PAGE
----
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Wisconsin ranking

Economists’ understanding of economic growth and development processes has evolved with the times to an appreciation, in 2019, that the engine of growth and development is innovation.

New products and services, novel approaches to social issues, and an entrepreneurial spirit of collaboration and creativity to implement new ideas, are vital now — perhaps more so than ever due to the increasingly competitive global market.

UW-Extension has been getting more involved in local economic development initiatives in Racine County and there is little doubt that this work brings educators in direct contact with companies that are pushing into new areas of innovation every day. While we learn from companies locally, our counterparts that are statewide UW-Extension specialists have been analyzing the State of Wisconsin within a broader national context. Together, UW-Extension and its partners are beginning to discover new ways to induce growth and development for Wisconsinites.

That brings us to a recent UW-Madison Extension study reviewing economic characteristics of Wisconsin within the framework of national market competitiveness in hopes of developing a simple index.

There were seven different measures in the study, in addition to a traditional measure of gross state product per capita:

  • Total number of patents (per 10,000 persons) granted within the state
  • The dollar value of business investment in research and development (R&D per capita)
  • Number of PhDs awarded within the state (per 10,000 persons)
  • Broadband coverage rate
  • Total crime rate
  • Infant death rate
  • Total state and local government taxes per $1,000 of personal income

The first four measures are associated with higher levels of competitiveness and the latter three with the opposite effect.

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Understanding the rankings

Many measures suggest positives for Wisconsin’s index when compared nationally such as a relatively high patent rate, PhD rate and low tax burden.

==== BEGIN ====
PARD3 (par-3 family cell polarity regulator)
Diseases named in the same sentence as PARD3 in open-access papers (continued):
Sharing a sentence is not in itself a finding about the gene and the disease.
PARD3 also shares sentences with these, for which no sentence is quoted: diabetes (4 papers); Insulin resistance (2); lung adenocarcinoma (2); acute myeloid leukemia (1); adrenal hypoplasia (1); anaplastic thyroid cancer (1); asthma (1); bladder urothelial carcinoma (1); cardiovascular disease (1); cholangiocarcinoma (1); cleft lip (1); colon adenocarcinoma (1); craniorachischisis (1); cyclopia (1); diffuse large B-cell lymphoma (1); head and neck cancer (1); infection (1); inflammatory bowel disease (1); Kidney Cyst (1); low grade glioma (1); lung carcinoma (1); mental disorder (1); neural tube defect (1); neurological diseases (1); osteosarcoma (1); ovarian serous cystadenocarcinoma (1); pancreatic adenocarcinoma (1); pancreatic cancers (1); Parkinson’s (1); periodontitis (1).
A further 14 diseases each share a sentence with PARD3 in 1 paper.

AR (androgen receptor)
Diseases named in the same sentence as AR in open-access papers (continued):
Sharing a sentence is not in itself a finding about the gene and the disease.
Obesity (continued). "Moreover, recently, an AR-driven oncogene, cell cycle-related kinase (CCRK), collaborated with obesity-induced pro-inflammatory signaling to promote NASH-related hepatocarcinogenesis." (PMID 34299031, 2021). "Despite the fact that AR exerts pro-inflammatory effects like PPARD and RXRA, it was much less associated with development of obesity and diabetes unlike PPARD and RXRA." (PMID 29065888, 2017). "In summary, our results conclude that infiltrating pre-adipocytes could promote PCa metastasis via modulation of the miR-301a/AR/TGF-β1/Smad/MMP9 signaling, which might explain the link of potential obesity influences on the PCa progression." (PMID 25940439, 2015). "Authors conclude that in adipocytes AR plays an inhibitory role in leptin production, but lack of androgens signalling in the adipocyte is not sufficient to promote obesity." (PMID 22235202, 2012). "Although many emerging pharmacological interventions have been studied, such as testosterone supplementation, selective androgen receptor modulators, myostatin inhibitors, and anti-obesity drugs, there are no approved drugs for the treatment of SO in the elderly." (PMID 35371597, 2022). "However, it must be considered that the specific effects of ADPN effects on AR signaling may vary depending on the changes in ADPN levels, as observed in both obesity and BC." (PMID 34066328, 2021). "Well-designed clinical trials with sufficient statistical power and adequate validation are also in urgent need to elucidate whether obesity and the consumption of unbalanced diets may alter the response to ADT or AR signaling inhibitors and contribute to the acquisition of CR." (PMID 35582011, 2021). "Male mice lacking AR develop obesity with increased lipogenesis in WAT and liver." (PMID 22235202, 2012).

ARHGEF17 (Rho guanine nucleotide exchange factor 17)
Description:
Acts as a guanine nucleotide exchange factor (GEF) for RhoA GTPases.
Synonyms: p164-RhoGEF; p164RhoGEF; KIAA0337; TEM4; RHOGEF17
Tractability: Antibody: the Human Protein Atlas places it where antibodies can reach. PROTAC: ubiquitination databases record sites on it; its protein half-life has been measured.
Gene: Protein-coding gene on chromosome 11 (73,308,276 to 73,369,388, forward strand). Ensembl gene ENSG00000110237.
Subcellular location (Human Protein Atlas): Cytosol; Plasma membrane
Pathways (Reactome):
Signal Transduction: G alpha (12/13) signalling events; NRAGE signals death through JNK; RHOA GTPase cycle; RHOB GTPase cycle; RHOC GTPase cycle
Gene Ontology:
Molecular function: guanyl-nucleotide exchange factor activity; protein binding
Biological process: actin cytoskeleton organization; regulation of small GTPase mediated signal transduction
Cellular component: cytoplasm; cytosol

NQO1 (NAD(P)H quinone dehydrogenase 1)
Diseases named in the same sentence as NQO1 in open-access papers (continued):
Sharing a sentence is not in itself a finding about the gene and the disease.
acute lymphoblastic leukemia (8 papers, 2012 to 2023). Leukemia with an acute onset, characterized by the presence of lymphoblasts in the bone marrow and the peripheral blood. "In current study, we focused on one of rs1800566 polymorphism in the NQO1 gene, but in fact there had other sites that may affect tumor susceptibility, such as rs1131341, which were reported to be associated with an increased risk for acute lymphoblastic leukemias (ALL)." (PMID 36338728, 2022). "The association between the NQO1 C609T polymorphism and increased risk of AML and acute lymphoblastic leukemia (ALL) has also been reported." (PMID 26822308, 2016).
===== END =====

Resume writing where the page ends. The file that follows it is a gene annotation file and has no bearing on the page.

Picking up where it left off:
Areas that pulled Wisconsin’s overall index down were the factors of crime, infant death rates and broadband coverage.

The total crime rate is relatively high, 13th in the nation, with 2,128 crimes per 100,000 people. Wisconsin also ranked 34th nationally in the infant death rate, a typical measure of the public’s’ general health. And access to high-quality broadband is now considered a “necessary condition” for economic growth and development, particularly pertaining to innovation and Wisconsin ranks low.

Conclusions

The economists focused on a handful of potential measures to help frame new ways of thinking about economic competitiveness. The intent is not to focus on how one measure (e.g., patents or PhDs awarded) drives economic development but to think more deeply about the economic process through the lens of innovation and competitiveness.

Investing in people, whether through education, quality-of-life attributes, or public health characteristics, are efforts shown to drive economic development because they are the building blocks of competitiveness. And, in relation, activities and investments aimed at fostering research and development — whether in the private or public sectors, likewise increase our economic competitiveness. These findings can help to inform investment priorities for the future of a thriving Racine County.

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Amy Greil is a community development educator and associate professor for the University of Wisconsin-Madison Division of Extension in Racine and Kenosha counties.

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